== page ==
Also, there is another benefit of bilingualism. Rhys Byrne who goes to the Sydney Japanese School speaks Japanese as well as most 10 year olds Japanese children even though he has never been to Japan. Being excited he says, "If I go to Japan one day I've got a way to speak to people,"(Giglio) He is also familiar with Japanese cultural custom. Experts state, "Not only does bilingualism improve a child's lateral thinking and cultural awareness, they say, but it's also a distinct advantage in the local and international job markets."(Giglio) In addition, bilingual children have cognitive agility. University of Melbourne linguistics specialist Professor Michael Clyne says, "Children become more divergent thinkers. So if they can't solve a problem one-way, they will try another,"(Giglio) Consequently, an opportunity of learning another language allows children to have an infinite potentiality beside a language itself.
Does learning a second language in childhood provoke the disorder and delay in learning language? Many speech therapists and medical doctors ask parents of children who grow up with more than one language to stop using two languages. They assert that hearing two languages will confuse the children and lead a serious problem in learning language. However, there is no evidence that is related to the disorder and delay in acquisition language. All over the world, many children who speak more than two languages are growing up well without any symptoms of the disorder and delay in language. Thus, there is no relation between learning a second language in childhood and linguistic problems. (Houwer)
Some people have suspicious opinion about dealing with the necessity of learning second language. A senior lecturer in education, Green Simon seems fairly pessimistic about learning a second language. He said "We know that second language learners already have 'linguistic competence' in another language, but the usefulness of this is questionableâ€¦" Also, he thinks that learners certainly try to apply their existing linguistic knowledge to the new language, but it can be a hindrance rather than a help. However, this is absolutely a thought in the old times. Today, we live in the global world where is mixed with various races and cultures. In other word, learning a second language will help to increase understanding and compassion for other cultures. This can take people out of their imprinted mindset and then expose them to customs of an entirely different group of people. This view of the world will take people into a deeper understanding of how other people think. Thus, learning a second language can operate as a powerful tool to remove stereotypes. As well, as increase of the global marketplace, ability of speaking a second or even third language almost takes a place as a requirement of the job seeking professional. Especially, for people who deal with global clients, the ability to communicate with them in their own language improves both the quality of the relations and the ability of the business to meet their wants. Businesses regard that a person who can speak a second language as a valuable asset. Thus, usefulness of a second language is not a questionable thing. From now on, learning a second language is not an option, but essentiality.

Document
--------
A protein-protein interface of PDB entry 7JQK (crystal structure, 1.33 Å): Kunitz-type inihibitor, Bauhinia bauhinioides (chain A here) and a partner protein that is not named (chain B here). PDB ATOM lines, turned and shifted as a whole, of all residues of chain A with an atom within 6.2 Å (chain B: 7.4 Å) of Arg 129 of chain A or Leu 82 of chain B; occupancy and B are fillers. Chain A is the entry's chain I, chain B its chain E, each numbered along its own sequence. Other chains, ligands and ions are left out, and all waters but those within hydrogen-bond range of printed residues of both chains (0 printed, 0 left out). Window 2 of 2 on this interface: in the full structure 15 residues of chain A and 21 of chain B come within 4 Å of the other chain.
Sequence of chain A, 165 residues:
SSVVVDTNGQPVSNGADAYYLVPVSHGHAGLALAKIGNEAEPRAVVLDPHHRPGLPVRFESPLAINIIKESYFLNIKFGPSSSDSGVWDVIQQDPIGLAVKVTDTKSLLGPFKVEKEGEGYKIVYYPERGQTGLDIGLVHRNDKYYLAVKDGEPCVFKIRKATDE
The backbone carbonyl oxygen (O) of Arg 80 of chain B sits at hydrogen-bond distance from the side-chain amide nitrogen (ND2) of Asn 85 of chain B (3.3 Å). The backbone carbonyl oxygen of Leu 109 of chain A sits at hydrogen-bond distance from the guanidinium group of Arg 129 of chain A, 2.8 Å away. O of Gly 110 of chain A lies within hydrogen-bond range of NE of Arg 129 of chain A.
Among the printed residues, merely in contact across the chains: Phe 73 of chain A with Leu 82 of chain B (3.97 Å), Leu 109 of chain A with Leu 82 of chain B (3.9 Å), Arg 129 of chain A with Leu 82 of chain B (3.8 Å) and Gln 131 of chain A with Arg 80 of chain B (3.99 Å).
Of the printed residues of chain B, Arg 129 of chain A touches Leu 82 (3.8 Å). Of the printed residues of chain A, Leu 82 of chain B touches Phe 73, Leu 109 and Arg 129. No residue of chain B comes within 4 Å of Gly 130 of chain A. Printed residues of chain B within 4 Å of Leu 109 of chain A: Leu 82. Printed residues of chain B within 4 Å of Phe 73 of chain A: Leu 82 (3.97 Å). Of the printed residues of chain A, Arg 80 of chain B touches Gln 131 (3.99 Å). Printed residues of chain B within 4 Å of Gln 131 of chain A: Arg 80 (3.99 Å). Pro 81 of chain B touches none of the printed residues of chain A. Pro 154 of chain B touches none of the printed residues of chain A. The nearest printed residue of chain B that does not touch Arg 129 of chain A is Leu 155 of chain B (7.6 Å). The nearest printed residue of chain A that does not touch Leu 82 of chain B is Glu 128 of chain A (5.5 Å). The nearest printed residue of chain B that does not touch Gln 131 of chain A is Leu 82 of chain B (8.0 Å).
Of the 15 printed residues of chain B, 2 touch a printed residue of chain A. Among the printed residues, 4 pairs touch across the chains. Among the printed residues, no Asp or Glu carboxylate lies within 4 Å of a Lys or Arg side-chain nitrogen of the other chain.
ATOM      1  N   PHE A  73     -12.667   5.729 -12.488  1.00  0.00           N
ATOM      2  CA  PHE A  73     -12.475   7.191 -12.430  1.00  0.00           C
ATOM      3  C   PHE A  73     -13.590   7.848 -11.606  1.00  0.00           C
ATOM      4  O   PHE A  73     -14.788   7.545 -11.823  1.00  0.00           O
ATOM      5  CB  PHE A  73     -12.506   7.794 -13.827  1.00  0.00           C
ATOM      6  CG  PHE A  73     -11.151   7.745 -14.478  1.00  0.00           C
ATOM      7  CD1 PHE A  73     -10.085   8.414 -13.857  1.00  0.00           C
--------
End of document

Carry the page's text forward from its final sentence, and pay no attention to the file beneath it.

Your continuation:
To sum up, some people doubt why early second language education is desirable and what is the worth of this. However, there are so many benefits to answer these questions. There is critical period for learning language and this period is usually childhood. In the childhood, their brain activity is so active. Thus, accepting a second language is easier than learning as an adult. According to several researches, there is no disorder or side effect of learning a second language. Such as these concerns are just myths. For children, becoming bilingual has so many benefits to linguistic perspective and dealing brainpower which can ignore distraction when they perform multiple tasks. Moreover, when they grow up with a perfectly acquired second language, there will be so many better opportunities for making friends in different races or ethnicities who speak different language other than English, and furthermore, so much better job opportunities, especially for the companies that focus on their oversea business.
Marilyn Gardner. "Bringing up baby bilingual." August 27, 2003. Csmonitor.com. Retrieved from http://www.csmonitor.com/2003/0827/p11s02-lifp.html
Michelle, Giglio. "Languages as Second Nature" 16 June, 2003. 26 November. 2003. Retrieved from http://web.lexis-nexis.com/universe/document
Annick De Houwer. "Two or More Languages in Early Childhood: Some General Points and Practical Recommendations." July, 1999. Cal.org. Retrieved from http://www.cal.org/resources/digest/earlychild.html
Rossella, Lorenzi. "Children Make Better Bilingual" 6 January. 2003. 27 November. 2003. Retrieved from http://dsc.discovery.com/news/briefs/20030106/language_print.html
APA news. "Bilingual Children Understand Written Languages Sooner Than Monolingual Children, Study Finds: Fluency in a Foreign Language Could Help Children Master Reading Faster." (N/D). Foreignwivesclub.com. Retrieved form http://www.foreignwivesclub.com/pages/articles/art1.html
Vanessa Ramstack. "The bilingual advantage". April 14, 2011. Mndaily.com. Retrieved from http://www.mndaily.com/2011/04/14/bilingual-advantage
John, Santrock. 6th ed. Children. University of Texas: McGraw-Hill, 2000